The National AIDS Memorial Quilt definitely returns to San Francisco

This week, 35 years ago, Mike Smith and his friends, Cleve Jones and Gert McMullin, were tired of reading the headlines about other friends dying of AIDS in San Francisco’s Castro District.

Their fueled anger and fear sparked a decision to write down the names of their deceased friends, tag their stories, and post them on the Federal Building in San Francisco. The squares resembled a quilt, and thus the AIDS Memorial Quilt was born.

Part of the National AIDS Memorial Quilt is laid out in Golden Gate Park at Robin Williams Meadow. Featuring 3,000 panels, it’s the largest screen in San Francisco.

“Remember names, remember lives,” said Kevin Herglotz, executive director of the National AIDS Memorial. “Remember what this pandemic was about. We never want to forget the more than 700,000 deaths in the United States due to AIDS.”

“It forced a lot of us into action,” Smith said. “Fear of being forgotten by our government and being left for dead.”

After a 20-year stint in Atlanta, quilting now lives in the Bay Area.

“The outbreak has moved less into the gay community and more into the African-American community and the South,” Smith said. “We wanted the quilt to continue to be relevant.”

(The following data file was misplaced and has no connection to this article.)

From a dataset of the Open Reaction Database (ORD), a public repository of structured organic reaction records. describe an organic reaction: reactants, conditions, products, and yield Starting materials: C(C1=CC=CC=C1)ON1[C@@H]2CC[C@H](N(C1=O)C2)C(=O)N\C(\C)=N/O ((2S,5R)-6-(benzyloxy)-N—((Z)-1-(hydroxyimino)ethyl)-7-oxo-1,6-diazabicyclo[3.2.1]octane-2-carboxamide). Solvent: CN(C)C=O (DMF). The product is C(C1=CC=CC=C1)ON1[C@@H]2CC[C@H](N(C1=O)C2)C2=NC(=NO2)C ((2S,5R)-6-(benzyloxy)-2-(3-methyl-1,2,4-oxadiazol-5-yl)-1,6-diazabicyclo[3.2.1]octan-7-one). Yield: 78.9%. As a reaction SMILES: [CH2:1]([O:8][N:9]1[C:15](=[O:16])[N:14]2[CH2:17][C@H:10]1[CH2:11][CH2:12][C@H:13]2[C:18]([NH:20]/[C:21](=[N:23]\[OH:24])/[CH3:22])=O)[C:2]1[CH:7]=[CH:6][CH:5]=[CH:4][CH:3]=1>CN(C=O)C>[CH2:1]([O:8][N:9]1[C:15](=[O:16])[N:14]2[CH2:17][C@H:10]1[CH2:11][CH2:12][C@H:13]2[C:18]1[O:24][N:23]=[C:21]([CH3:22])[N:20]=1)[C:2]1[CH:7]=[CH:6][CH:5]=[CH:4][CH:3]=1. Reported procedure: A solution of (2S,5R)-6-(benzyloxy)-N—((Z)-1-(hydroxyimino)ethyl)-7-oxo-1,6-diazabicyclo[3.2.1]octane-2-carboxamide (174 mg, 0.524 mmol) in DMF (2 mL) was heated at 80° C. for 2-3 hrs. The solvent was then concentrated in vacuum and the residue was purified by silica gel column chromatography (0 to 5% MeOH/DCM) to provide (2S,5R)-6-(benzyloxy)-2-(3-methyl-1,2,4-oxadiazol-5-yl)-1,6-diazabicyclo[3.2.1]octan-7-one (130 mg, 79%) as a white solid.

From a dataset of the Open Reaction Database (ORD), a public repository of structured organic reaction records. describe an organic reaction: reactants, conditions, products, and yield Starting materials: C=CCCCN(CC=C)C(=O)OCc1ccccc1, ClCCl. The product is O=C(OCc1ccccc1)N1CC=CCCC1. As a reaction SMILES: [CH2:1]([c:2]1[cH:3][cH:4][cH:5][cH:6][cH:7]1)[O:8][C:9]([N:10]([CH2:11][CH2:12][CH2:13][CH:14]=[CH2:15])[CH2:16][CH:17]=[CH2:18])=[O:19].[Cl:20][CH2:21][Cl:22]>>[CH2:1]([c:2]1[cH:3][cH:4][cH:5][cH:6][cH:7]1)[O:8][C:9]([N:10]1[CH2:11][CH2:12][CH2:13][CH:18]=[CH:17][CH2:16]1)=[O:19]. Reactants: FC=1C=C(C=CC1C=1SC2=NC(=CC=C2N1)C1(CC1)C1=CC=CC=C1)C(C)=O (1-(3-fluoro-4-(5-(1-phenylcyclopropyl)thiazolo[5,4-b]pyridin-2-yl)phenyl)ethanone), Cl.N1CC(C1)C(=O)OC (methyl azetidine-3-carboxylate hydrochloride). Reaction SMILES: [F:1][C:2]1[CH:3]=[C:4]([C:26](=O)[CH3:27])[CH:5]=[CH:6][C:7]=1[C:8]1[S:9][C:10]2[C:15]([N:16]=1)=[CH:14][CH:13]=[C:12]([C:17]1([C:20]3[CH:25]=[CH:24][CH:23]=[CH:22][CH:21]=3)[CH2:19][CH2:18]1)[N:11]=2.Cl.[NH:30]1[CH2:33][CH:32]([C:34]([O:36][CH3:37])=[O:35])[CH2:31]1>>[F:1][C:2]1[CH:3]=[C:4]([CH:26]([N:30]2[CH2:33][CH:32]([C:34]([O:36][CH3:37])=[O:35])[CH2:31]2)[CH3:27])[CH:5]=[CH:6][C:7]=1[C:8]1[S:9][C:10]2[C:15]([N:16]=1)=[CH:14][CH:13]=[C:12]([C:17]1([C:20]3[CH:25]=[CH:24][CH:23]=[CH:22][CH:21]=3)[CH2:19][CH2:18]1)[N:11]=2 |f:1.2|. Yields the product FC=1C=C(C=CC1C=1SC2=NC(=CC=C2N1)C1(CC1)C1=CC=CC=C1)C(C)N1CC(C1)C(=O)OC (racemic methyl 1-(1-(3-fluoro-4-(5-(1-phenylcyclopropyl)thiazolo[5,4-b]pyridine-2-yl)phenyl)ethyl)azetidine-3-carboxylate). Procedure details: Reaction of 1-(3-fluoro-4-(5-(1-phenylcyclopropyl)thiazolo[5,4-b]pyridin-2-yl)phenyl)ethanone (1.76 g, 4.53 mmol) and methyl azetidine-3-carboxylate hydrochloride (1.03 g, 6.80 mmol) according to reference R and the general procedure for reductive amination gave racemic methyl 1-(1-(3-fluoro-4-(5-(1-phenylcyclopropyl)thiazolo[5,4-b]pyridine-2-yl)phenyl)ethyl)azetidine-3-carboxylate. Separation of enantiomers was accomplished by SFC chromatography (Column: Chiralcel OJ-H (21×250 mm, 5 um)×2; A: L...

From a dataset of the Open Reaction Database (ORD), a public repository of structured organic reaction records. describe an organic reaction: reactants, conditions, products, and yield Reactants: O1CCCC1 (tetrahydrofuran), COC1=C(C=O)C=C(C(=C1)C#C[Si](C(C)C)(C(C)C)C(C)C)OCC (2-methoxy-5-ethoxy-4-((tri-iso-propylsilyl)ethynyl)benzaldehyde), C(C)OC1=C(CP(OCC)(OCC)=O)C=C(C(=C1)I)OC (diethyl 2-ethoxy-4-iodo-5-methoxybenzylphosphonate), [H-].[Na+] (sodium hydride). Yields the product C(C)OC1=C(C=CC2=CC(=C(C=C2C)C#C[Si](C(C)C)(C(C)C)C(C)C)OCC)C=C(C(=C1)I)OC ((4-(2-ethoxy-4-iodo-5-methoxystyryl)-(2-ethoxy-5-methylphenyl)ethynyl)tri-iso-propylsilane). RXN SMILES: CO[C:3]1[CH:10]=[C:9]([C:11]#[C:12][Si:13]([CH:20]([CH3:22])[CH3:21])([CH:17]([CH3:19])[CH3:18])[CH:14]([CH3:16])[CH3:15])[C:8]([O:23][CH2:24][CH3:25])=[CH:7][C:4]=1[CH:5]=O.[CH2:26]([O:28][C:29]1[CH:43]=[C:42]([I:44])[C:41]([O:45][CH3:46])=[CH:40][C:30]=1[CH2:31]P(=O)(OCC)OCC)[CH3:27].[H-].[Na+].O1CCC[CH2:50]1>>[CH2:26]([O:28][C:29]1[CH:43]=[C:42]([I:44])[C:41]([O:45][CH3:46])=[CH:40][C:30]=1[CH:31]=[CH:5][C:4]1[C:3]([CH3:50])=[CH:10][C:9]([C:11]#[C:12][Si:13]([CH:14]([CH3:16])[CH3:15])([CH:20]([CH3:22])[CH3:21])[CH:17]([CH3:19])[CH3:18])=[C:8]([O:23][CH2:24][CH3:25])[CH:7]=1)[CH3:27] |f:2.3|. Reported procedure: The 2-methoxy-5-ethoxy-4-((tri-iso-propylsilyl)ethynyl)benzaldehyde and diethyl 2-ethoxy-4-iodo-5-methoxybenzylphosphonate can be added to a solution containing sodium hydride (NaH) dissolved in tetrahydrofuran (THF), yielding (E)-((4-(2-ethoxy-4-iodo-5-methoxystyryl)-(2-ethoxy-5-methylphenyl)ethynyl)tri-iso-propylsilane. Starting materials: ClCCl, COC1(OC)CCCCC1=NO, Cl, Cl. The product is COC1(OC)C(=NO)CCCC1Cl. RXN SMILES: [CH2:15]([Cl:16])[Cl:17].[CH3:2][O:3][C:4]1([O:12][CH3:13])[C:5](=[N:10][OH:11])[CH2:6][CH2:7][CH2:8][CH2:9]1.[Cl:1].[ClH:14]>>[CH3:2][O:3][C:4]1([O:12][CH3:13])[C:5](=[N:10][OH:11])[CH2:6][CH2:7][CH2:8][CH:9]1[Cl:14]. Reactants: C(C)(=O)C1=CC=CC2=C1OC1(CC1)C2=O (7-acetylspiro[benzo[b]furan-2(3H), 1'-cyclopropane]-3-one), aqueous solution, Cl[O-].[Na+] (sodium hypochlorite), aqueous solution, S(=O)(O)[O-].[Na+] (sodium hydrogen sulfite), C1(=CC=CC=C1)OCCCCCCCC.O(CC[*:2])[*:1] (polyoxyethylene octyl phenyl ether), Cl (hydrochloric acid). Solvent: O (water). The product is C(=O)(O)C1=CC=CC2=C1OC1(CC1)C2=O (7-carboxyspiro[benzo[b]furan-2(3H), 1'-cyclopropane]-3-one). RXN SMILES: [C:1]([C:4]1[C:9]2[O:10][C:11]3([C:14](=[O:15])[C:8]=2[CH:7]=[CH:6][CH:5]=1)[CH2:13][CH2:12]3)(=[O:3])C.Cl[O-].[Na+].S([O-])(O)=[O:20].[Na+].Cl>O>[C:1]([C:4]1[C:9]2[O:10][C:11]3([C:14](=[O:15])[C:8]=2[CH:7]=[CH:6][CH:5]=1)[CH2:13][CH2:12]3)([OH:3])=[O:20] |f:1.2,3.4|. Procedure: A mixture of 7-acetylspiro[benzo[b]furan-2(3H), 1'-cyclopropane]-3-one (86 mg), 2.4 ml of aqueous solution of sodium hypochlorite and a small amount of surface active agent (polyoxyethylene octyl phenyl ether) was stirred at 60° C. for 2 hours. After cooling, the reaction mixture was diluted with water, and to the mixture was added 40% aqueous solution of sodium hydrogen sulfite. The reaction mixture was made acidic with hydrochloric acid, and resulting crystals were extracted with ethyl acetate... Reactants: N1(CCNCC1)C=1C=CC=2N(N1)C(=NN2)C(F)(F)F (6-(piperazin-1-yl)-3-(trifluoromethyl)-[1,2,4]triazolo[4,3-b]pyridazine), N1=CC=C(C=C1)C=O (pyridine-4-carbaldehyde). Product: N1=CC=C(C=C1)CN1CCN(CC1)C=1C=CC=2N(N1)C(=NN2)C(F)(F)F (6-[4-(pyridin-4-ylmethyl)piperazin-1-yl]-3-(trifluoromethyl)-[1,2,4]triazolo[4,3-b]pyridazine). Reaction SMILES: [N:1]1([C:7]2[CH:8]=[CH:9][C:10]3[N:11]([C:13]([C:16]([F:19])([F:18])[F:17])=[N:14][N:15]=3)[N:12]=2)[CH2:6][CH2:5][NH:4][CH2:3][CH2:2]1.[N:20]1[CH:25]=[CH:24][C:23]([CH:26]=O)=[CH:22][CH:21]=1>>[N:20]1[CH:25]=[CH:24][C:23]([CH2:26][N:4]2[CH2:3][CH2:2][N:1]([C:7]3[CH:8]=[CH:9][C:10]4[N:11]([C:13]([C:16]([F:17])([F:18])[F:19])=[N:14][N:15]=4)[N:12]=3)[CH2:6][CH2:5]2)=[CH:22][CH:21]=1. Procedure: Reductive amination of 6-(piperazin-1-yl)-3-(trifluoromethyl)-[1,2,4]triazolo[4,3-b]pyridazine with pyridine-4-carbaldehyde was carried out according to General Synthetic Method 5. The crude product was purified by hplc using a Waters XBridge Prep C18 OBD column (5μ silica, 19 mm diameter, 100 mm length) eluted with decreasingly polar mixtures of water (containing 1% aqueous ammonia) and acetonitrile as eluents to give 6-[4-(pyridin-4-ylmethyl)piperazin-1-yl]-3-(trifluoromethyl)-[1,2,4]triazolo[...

Homecoming plans were originally slated for early 2020, but the COVID-19 pandemic has forced delays. San Francisco leaders say they’re thrilled to finally bring him home.

“I am really proud that we continue to do this and to fight where we get to this point where not one more life, not one more is lost because of HIV-AIDS, said the mayor of San Francisco, London Breed. “

The signs will remain in Golden Gate Park until Sunday afternoon; the organizers will begin the closing ceremonies around 4 p.m.

Organizers say that in 35 years they have raised awareness but until there is a cure and a vaccine the job is far from done.

“Our work promoting AIDS awareness will continue,” Brown said. “It has to continue.”

About Dwaine Pinson

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